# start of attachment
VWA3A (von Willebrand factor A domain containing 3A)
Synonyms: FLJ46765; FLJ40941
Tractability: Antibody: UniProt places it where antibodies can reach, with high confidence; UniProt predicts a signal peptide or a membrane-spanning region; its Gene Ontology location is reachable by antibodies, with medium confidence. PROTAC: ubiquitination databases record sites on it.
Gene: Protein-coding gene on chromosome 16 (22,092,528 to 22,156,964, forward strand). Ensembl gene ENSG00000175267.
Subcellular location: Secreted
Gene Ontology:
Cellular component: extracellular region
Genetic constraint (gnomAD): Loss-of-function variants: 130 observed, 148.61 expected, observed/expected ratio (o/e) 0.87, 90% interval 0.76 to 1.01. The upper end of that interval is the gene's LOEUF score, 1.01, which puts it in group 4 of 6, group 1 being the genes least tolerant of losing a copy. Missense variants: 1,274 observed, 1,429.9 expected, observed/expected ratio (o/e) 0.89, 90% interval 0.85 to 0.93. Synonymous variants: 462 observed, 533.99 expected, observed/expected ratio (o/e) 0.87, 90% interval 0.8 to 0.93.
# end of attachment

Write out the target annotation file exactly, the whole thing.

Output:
VWA3A (von Willebrand factor A domain containing 3A)
Synonyms: FLJ46765; FLJ40941
Tractability: Antibody: UniProt places it where antibodies can reach, with high confidence; UniProt predicts a signal peptide or a membrane-spanning region; its Gene Ontology location is reachable by antibodies, with medium confidence. PROTAC: ubiquitination databases record sites on it.
Gene: Protein-coding gene on chromosome 16 (22,092,528 to 22,156,964, forward strand). Ensembl gene ENSG00000175267.
Subcellular location: Secreted
Gene Ontology:
Cellular component: extracellular region
Genetic constraint (gnomAD): Loss-of-function variants: 130 observed, 148.61 expected, observed/expected ratio (o/e) 0.87, 90% interval 0.76 to 1.01. The upper end of that interval is the gene's LOEUF score, 1.01, which puts it in group 4 of 6, group 1 being the genes least tolerant of losing a copy. Missense variants: 1,274 observed, 1,429.9 expected, observed/expected ratio (o/e) 0.89, 90% interval 0.85 to 0.93. Synonymous variants: 462 observed, 533.99 expected, observed/expected ratio (o/e) 0.87, 90% interval 0.8 to 0.93.